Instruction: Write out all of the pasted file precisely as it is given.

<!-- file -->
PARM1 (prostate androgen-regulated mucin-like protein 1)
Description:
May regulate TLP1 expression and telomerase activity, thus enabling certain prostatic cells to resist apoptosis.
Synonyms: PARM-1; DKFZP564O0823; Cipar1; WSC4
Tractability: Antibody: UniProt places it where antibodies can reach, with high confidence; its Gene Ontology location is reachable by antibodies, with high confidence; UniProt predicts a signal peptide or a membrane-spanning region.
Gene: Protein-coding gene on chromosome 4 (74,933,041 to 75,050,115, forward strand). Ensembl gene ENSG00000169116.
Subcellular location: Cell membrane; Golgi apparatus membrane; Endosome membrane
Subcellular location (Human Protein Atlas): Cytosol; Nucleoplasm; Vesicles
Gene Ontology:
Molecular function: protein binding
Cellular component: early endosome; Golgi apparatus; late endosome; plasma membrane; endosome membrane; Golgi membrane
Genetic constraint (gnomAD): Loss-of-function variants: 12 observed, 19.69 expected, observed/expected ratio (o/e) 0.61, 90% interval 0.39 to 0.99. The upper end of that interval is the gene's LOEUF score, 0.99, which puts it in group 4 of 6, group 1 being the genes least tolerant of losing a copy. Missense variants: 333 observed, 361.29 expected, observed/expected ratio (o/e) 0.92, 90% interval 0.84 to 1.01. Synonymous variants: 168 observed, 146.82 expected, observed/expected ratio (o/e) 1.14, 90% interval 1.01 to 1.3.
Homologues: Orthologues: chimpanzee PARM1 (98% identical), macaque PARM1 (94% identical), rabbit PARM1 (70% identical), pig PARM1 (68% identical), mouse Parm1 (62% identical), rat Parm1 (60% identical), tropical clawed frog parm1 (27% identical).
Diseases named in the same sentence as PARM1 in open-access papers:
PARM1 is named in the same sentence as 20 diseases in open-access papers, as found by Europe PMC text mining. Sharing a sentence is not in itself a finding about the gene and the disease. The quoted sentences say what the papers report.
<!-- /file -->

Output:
PARM1 (prostate androgen-regulated mucin-like protein 1)
Description:
May regulate TLP1 expression and telomerase activity, thus enabling certain prostatic cells to resist apoptosis.
Synonyms: PARM-1; DKFZP564O0823; Cipar1; WSC4
Tractability: Antibody: UniProt places it where antibodies can reach, with high confidence; its Gene Ontology location is reachable by antibodies, with high confidence; UniProt predicts a signal peptide or a membrane-spanning region.
Gene: Protein-coding gene on chromosome 4 (74,933,041 to 75,050,115, forward strand). Ensembl gene ENSG00000169116.
Subcellular location: Cell membrane; Golgi apparatus membrane; Endosome membrane
Subcellular location (Human Protein Atlas): Cytosol; Nucleoplasm; Vesicles
Gene Ontology:
Molecular function: protein binding
Cellular component: early endosome; Golgi apparatus; late endosome; plasma membrane; endosome membrane; Golgi membrane
Genetic constraint (gnomAD): Loss-of-function variants: 12 observed, 19.69 expected, observed/expected ratio (o/e) 0.61, 90% interval 0.39 to 0.99. The upper end of that interval is the gene's LOEUF score, 0.99, which puts it in group 4 of 6, group 1 being the genes least tolerant of losing a copy. Missense variants: 333 observed, 361.29 expected, observed/expected ratio (o/e) 0.92, 90% interval 0.84 to 1.01. Synonymous variants: 168 observed, 146.82 expected, observed/expected ratio (o/e) 1.14, 90% interval 1.01 to 1.3.
Homologues: Orthologues: chimpanzee PARM1 (98% identical), macaque PARM1 (94% identical), rabbit PARM1 (70% identical), pig PARM1 (68% identical), mouse Parm1 (62% identical), rat Parm1 (60% identical), tropical clawed frog parm1 (27% identical).
Diseases named in the same sentence as PARM1 in open-access papers:
PARM1 is named in the same sentence as 20 diseases in open-access papers, as found by Europe PMC text mining. Sharing a sentence is not in itself a finding about the gene and the disease. The quoted sentences say what the papers report.